Solomon Islands National Disaster Management Office director Loti Yates said he received reports of collapsed buildings on Malaita, an island near the epicenter of the massive undersea quake, which had initially prompted a tsunami watch as far afield as Hawaii.

“Most houses are built by traditional materials, so some houses are reported to have been damaged in south Malaita but the extent is not known,” Yates told Reuters by telephone.

He said several villages had evacuated to higher ground, but that there were no reports of deaths. A helicopter had been sent to survey the damage at Malaita, which is home to about a quarter of the Solomon Islands population of 600,000, Yates added.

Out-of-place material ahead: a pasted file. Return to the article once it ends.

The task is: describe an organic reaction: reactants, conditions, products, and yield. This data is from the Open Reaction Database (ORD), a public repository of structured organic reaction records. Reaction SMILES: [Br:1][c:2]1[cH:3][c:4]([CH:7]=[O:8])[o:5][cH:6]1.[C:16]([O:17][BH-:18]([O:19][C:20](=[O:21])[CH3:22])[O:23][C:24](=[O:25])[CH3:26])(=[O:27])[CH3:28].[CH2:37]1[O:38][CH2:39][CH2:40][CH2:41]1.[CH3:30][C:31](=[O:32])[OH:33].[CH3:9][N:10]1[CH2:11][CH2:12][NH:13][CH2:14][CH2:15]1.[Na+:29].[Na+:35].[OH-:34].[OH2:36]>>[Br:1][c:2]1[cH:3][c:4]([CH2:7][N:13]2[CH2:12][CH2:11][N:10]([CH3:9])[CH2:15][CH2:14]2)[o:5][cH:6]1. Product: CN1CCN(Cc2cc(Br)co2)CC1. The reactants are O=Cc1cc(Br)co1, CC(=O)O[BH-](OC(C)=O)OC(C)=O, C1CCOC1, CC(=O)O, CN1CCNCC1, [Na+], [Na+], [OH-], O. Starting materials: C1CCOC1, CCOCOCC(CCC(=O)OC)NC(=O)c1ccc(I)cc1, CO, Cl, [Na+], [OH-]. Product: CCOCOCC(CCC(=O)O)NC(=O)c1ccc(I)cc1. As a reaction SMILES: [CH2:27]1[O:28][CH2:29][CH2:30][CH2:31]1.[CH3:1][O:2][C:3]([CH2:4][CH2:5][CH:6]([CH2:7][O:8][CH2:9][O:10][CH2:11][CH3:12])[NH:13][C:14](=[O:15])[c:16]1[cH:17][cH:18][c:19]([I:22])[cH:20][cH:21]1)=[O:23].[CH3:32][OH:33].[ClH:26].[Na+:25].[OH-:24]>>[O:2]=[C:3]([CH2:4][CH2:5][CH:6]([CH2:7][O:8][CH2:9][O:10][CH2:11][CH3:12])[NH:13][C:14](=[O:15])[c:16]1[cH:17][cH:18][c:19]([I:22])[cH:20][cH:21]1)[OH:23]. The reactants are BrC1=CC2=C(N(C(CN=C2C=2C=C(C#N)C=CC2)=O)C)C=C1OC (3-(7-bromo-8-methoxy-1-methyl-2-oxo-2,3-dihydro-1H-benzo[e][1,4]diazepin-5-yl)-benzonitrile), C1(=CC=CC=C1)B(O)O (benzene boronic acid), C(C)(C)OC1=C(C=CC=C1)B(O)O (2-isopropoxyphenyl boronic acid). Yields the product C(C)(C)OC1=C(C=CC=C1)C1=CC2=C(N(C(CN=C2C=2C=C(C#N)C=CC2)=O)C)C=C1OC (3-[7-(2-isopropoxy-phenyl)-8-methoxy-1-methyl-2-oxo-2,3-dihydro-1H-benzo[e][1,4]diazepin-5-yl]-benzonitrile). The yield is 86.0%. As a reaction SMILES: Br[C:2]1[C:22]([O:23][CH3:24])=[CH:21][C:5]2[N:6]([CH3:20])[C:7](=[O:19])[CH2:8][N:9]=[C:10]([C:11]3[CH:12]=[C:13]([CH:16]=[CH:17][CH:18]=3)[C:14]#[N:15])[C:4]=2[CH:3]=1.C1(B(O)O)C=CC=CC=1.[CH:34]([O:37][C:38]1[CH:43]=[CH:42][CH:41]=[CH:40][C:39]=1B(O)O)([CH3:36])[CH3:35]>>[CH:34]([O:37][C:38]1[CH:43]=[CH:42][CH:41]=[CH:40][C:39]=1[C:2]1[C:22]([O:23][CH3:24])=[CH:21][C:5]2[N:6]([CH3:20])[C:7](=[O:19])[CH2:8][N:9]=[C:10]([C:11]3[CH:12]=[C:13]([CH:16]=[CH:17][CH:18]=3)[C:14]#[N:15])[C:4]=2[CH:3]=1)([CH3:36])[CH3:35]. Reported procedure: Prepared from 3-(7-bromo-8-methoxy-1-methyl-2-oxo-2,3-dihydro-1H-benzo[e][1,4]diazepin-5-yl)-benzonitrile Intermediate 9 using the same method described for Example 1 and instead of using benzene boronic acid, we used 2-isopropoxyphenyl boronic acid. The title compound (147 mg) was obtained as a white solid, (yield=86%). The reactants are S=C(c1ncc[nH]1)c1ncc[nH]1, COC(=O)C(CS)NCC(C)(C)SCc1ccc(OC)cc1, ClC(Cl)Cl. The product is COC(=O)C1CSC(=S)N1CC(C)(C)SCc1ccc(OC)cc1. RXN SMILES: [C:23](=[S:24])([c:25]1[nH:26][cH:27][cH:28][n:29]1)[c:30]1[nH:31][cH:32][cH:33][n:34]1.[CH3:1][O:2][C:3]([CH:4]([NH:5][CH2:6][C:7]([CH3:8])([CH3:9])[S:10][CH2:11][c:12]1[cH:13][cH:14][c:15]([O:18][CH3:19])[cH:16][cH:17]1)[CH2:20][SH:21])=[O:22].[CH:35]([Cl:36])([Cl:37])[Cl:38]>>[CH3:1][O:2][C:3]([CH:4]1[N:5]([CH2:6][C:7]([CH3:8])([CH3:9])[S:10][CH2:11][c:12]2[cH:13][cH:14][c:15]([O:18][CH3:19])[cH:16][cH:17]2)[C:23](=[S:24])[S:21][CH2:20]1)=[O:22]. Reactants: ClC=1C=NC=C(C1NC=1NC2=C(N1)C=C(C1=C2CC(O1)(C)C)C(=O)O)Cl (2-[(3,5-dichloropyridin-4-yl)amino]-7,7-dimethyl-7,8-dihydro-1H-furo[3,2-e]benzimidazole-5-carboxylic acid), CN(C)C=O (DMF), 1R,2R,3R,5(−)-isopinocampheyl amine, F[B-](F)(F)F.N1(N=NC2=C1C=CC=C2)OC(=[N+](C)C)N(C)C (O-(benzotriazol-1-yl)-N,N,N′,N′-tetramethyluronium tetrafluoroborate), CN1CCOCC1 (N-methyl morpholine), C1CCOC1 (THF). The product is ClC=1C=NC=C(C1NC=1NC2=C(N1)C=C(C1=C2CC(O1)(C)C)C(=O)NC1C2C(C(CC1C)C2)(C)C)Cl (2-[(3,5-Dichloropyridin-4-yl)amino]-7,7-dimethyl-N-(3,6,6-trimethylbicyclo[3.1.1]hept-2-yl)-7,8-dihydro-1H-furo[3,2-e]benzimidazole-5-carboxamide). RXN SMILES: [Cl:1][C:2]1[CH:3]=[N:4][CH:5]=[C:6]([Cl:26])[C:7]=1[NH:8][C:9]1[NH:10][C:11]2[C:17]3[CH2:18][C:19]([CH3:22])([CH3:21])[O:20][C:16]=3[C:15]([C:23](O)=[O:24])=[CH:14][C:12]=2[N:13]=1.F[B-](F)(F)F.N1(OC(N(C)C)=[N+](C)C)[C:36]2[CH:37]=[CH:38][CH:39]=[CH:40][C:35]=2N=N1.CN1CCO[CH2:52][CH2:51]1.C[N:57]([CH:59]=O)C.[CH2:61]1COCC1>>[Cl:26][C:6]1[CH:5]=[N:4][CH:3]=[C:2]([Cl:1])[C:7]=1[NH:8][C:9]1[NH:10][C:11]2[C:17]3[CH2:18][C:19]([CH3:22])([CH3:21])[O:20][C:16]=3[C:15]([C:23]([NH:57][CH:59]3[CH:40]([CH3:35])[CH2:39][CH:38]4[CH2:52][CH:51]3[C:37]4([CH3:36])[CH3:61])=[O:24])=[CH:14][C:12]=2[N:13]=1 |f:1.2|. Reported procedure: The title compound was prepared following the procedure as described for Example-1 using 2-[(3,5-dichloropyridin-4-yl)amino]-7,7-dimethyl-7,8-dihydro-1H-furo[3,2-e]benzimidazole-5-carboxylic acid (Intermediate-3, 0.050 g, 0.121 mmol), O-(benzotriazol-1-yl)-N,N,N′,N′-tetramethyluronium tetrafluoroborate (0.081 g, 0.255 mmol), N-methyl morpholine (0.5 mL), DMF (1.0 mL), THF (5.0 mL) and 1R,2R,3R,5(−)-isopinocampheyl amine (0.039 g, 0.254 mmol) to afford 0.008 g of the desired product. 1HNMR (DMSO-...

The U.S. Geological Survey downgraded the quake, which struck at 4:38 a.m. local time (1738 GMT Thursday), to magnitude 7.8 from an original reading of 8.0. It put the depth at around 40 km (25 miles).

The U.S.-based Pacific Tsunami Warning Center (PTWC) had issued warnings for the Solomon Islands and neighboring island chains of a potentially hazardous tsunami, but a couple of hours after the quake it said the threat had passed.

An initial tsunami watch alert for Hawaii had earlier been canceled. Authorities in New Caledonia ordered people on the east coast and in the Loyalty islands to move to higher ground.